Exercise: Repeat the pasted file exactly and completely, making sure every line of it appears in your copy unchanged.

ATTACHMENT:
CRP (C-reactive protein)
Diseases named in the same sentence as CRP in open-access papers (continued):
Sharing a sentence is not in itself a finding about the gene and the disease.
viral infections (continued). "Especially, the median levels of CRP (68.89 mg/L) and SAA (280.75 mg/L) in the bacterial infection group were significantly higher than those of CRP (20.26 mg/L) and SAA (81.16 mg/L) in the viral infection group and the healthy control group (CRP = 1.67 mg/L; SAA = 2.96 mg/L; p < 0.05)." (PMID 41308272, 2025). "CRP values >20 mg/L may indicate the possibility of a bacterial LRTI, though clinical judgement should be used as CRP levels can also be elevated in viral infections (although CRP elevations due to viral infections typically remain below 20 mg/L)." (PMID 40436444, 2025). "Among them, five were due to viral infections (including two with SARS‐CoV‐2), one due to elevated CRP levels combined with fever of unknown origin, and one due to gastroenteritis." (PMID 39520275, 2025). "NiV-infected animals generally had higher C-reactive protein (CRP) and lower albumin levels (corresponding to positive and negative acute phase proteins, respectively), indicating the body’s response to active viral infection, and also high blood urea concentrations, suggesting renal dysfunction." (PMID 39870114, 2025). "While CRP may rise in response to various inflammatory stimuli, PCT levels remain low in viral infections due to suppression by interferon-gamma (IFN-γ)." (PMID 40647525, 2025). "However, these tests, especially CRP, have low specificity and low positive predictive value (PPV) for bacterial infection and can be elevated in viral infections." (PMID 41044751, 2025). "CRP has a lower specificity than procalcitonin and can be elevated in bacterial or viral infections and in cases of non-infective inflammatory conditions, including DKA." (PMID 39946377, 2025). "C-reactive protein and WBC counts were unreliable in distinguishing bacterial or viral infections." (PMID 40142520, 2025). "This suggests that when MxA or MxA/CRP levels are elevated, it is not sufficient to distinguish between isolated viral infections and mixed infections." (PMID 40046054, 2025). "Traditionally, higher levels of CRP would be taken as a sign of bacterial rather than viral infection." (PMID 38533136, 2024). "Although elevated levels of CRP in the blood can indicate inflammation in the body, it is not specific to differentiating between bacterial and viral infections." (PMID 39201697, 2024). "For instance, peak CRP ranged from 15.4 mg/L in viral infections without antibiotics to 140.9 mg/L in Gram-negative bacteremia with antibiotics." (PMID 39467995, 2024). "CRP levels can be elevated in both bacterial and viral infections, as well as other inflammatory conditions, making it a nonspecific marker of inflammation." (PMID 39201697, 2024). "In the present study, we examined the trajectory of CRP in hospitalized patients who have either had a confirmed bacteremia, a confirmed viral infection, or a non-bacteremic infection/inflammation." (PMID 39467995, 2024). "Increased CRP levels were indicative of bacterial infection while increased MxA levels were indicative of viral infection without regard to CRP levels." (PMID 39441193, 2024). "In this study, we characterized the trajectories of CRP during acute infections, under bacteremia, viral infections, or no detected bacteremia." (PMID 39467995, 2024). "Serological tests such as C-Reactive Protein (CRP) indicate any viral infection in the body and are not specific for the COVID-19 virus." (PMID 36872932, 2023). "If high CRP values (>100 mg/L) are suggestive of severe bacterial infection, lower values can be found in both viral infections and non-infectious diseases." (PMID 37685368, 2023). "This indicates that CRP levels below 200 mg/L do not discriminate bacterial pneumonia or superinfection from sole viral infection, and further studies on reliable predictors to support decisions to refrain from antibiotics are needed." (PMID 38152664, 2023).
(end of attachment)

CRP (C-reactive protein)
Diseases named in the same sentence as CRP in open-access papers (continued):
Sharing a sentence is not in itself a finding about the gene and the disease.
viral infections (continued). "Especially, the median levels of CRP (68.89 mg/L) and SAA (280.75 mg/L) in the bacterial infection group were significantly higher than those of CRP (20.26 mg/L) and SAA (81.16 mg/L) in the viral infection group and the healthy control group (CRP = 1.67 mg/L; SAA = 2.96 mg/L; p < 0.05)." (PMID 41308272, 2025). "CRP values >20 mg/L may indicate the possibility of a bacterial LRTI, though clinical judgement should be used as CRP levels can also be elevated in viral infections (although CRP elevations due to viral infections typically remain below 20 mg/L)." (PMID 40436444, 2025). "Among them, five were due to viral infections (including two with SARS‐CoV‐2), one due to elevated CRP levels combined with fever of unknown origin, and one due to gastroenteritis." (PMID 39520275, 2025). "NiV-infected animals generally had higher C-reactive protein (CRP) and lower albumin levels (corresponding to positive and negative acute phase proteins, respectively), indicating the body’s response to active viral infection, and also high blood urea concentrations, suggesting renal dysfunction." (PMID 39870114, 2025). "While CRP may rise in response to various inflammatory stimuli, PCT levels remain low in viral infections due to suppression by interferon-gamma (IFN-γ)." (PMID 40647525, 2025). "However, these tests, especially CRP, have low specificity and low positive predictive value (PPV) for bacterial infection and can be elevated in viral infections." (PMID 41044751, 2025). "CRP has a lower specificity than procalcitonin and can be elevated in bacterial or viral infections and in cases of non-infective inflammatory conditions, including DKA." (PMID 39946377, 2025). "C-reactive protein and WBC counts were unreliable in distinguishing bacterial or viral infections." (PMID 40142520, 2025). "This suggests that when MxA or MxA/CRP levels are elevated, it is not sufficient to distinguish between isolated viral infections and mixed infections." (PMID 40046054, 2025). "Traditionally, higher levels of CRP would be taken as a sign of bacterial rather than viral infection." (PMID 38533136, 2024). "Although elevated levels of CRP in the blood can indicate inflammation in the body, it is not specific to differentiating between bacterial and viral infections." (PMID 39201697, 2024). "For instance, peak CRP ranged from 15.4 mg/L in viral infections without antibiotics to 140.9 mg/L in Gram-negative bacteremia with antibiotics." (PMID 39467995, 2024). "CRP levels can be elevated in both bacterial and viral infections, as well as other inflammatory conditions, making it a nonspecific marker of inflammation." (PMID 39201697, 2024). "In the present study, we examined the trajectory of CRP in hospitalized patients who have either had a confirmed bacteremia, a confirmed viral infection, or a non-bacteremic infection/inflammation." (PMID 39467995, 2024). "Increased CRP levels were indicative of bacterial infection while increased MxA levels were indicative of viral infection without regard to CRP levels." (PMID 39441193, 2024). "In this study, we characterized the trajectories of CRP during acute infections, under bacteremia, viral infections, or no detected bacteremia." (PMID 39467995, 2024). "Serological tests such as C-Reactive Protein (CRP) indicate any viral infection in the body and are not specific for the COVID-19 virus." (PMID 36872932, 2023). "If high CRP values (>100 mg/L) are suggestive of severe bacterial infection, lower values can be found in both viral infections and non-infectious diseases." (PMID 37685368, 2023). "This indicates that CRP levels below 200 mg/L do not discriminate bacterial pneumonia or superinfection from sole viral infection, and further studies on reliable predictors to support decisions to refrain from antibiotics are needed." (PMID 38152664, 2023).